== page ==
Elmira/Corning Regional Airport

Free Meals for Elmira Storm Victims

Tornado Clean-Up Continues

ELMIRA (WENY) -- Elmira Salvation Army volunteers didn't waste a second getting to work after Thursday's storms.  Thursday night they were serving dinners to emergency workers, and they've been handing out food and water to community members since Friday.

"It's great," says Joe Reaves, an Elmira resident. "It gets people out here, it gets them away from some of their worries right now."

And across the city, things are starting to look more normal.  Most of the branches are off the roads, and destroyed power poles are going back up.  City leaders and workers credit the swift actions of the entire community, including NYSEG.

"There's still a lot of debris out there, it's going to take some time," says Chemung County Executive, Tom Santulli.  "I'm guessing in about seven to ten, days you'll see the vast majority of it being removed off the streets."

At the Elmira Psychiatric Center, workers have cleared more than 50 trees over the past five days.  He says his team has logged over 30 hours clearing trees and getting the lot back to normal.

"I think everybody's been in a bind, but I think we've got control of it," says Greg LaRue with the Psychiatric Center.  "Things are looking a little better now."

Back at the Salvation Army, leaders say the speed of clean efforts is surprising, but they've been glad to help at every point.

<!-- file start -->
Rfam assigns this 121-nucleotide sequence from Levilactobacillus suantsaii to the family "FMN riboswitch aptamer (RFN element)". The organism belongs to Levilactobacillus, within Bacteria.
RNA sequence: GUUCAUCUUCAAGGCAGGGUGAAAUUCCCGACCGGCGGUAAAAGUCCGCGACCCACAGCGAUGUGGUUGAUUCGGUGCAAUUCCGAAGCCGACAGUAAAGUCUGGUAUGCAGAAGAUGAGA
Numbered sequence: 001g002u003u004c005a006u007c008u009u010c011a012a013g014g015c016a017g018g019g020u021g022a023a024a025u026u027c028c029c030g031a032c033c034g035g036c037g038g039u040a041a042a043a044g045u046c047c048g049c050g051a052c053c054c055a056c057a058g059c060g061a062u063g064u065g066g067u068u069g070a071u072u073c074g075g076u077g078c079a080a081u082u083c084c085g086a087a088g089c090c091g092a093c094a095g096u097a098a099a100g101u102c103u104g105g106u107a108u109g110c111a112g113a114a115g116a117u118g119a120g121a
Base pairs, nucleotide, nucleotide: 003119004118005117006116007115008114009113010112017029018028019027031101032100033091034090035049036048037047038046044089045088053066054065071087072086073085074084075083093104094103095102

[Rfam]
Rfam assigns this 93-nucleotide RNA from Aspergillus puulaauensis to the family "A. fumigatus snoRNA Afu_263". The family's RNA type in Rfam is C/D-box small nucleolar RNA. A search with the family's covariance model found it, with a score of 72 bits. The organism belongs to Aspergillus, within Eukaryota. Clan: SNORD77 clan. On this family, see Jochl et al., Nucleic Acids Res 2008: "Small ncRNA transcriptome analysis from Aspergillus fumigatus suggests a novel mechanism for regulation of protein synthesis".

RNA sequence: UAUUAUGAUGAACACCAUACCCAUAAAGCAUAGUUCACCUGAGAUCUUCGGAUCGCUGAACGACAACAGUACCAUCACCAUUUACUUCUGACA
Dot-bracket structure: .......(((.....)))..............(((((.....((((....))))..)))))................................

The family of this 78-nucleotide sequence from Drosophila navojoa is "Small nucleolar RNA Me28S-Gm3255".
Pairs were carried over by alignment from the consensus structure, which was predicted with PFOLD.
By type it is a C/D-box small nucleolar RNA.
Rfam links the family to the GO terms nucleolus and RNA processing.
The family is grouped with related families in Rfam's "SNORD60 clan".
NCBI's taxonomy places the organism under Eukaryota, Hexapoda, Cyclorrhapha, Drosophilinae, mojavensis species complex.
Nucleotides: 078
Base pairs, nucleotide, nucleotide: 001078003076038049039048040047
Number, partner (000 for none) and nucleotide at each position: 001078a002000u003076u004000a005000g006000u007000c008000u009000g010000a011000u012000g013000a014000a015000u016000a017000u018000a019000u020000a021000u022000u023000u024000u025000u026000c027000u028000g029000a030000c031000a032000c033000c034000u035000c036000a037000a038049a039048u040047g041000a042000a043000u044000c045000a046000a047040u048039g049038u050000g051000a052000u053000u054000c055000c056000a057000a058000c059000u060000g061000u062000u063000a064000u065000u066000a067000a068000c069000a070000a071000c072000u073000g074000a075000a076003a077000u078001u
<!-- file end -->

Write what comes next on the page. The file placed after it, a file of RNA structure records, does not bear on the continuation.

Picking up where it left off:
"When we first came out and saw the streets, we thought, this is going to be a two week operation," says Major Craig Haggerty at the Salvation Army. "But it's moving so fast , they're getting it done in what I would think takes days...they're doing it in hours."

The Elmira location has passed out more than 2,700 meals since Thursday, and plan to serve more people from 11 A.M. to 1 P.M. on Tuesday and 4 to 6 P.M. the same day. Volunteers say they'll keep food coming if it's needed, but will pull back if the need looks to be met.

"Sometimes people just need the extra help at the end of the month, it's hard times now," says one volunteer, Tom Corcoran.

Volunteers say the storm brought out the best in many people.  Strangers reached out to help each other afterwards, just doing what they could to restore power and normalcy to the area.  Volunteers and workers say they hope the momentum continues, and that folks keep giving until the entire community is back on its feet.

"It is a small tight knit community. So when you do something for one of 'em, it seems the ripple effect is tremendous," says Major Haggerty.